ARTICULATING SERVICE CONCEPT TO ENHANCE TOURISM EXPERIENCE DESIGN

Anne Marie Lally, Brian Fynes

    Research output: Contribution to conferencePaperpeer-review

    Abstract

    ARTICULATING SERVICE CONCEPT TO ENHANCE TOURISM EXPERIENCE DESIGN Identifying the nature of Irish Tourism experience is recognised as being of primary importance in the formulation of tourism policy and in the shaping of an enhanced competitive position for the industry (OECD, 2004), however tourism service managers often have difficulty articulating the true nature of their service concept (Fitzsimmons & Fitzsimmons, 2004). The definition of service concept is a fundamental part of the strategic advantage seeking processes of service design, service development and service innovation (Tax & Stuart, 2004). In response to the competitive imperative for improved tourism product development, this paper will develop a conceptual model of the components of a service concept, an experience concept and the process by which the tourism experience concept can be articulated. There exist varied definitions of the components of a service concept from both service marketing, e.g. Lovelock & Wright (1999) 8 P’s, and service operations perspectives, e.g. Clark, Johnston & Shulver (2000) and there is also considerable literature on the subject of service experience components. Experiences create added value by engaging and connecting with customers in a personal and memorable way (Fitzsimmons and Fitzsimmons, 2004) and progress the economic value of the organisations’ market proposition (Pine & Gilmore (1998)). As services are driven to become more experiential and therefore increasingly intangible, the articulation of service concept invariably becomes more difficult but also more necessary. The objective of this paper is to examine the existing theories and frameworks of the components of services and experiences and to identify areas of commonality and/or divergence. From this understanding of the components of an experience, a preliminary conceptual model of the process service providers should follow in seeking to better define and articulate their tourism experiences will be developed. Pine & Gilmore (1998) assert that developed nations have moved beyond the notion of a service economy to a the idea of an experience economy and that the ability to design effective systems for the creating desired customer experiences has become increasingly important for competitive advantage. Articulating Service concept is a fundamental part of improved Tourism service desi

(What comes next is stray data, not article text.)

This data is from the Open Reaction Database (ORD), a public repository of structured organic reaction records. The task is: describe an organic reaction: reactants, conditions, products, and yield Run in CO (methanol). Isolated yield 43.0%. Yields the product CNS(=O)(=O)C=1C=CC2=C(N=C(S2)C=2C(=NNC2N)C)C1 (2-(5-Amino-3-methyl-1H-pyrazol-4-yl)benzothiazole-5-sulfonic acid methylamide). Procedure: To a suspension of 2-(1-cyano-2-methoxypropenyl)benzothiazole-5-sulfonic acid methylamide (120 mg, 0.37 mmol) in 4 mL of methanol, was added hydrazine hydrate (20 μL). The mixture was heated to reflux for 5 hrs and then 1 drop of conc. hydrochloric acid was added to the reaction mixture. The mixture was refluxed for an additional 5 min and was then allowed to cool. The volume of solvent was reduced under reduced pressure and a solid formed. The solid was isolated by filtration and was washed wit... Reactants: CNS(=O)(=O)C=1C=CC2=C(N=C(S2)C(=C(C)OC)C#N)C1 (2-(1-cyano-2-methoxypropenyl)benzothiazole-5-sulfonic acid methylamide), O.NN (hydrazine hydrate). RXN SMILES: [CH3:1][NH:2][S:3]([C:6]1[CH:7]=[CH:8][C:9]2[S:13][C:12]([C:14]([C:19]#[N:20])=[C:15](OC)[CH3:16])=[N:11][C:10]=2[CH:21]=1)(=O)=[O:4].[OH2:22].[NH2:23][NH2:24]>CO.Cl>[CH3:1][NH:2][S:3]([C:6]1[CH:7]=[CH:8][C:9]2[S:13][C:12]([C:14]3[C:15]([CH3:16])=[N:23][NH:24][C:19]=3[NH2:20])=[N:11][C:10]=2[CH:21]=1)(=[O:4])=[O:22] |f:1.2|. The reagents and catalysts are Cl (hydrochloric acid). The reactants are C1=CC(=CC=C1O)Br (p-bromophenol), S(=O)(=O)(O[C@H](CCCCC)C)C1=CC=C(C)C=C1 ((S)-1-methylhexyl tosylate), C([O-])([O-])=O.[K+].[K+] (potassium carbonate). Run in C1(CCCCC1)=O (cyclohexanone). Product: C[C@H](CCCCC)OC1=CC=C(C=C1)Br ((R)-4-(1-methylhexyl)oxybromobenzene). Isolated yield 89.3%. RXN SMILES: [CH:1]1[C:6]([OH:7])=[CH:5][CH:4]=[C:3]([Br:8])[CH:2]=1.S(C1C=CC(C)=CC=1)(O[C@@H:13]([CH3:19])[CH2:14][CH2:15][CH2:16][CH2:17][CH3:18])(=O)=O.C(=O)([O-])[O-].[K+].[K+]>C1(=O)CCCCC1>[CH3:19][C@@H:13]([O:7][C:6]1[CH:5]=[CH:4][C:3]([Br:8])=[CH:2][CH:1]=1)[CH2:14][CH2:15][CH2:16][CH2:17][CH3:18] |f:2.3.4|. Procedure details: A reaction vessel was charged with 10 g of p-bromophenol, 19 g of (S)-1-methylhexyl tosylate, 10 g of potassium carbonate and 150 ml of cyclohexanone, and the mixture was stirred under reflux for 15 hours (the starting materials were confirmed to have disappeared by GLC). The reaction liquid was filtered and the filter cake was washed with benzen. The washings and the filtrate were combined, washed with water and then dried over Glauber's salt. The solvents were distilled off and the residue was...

Original languageEnglish
    Publication statusUnpublished - 2006
    EventIrish Academy of Management Conference - University College Cork, University College Cork
    Duration: 03 Jan 0001 → …

    Conference

    ConferenceIrish Academy of Management Conference
    CityUniversity College Cork
    Period03/01/0001 → …

    Keywords

    • Service Experience
    • Service concept
    • Service design
    • Tourism

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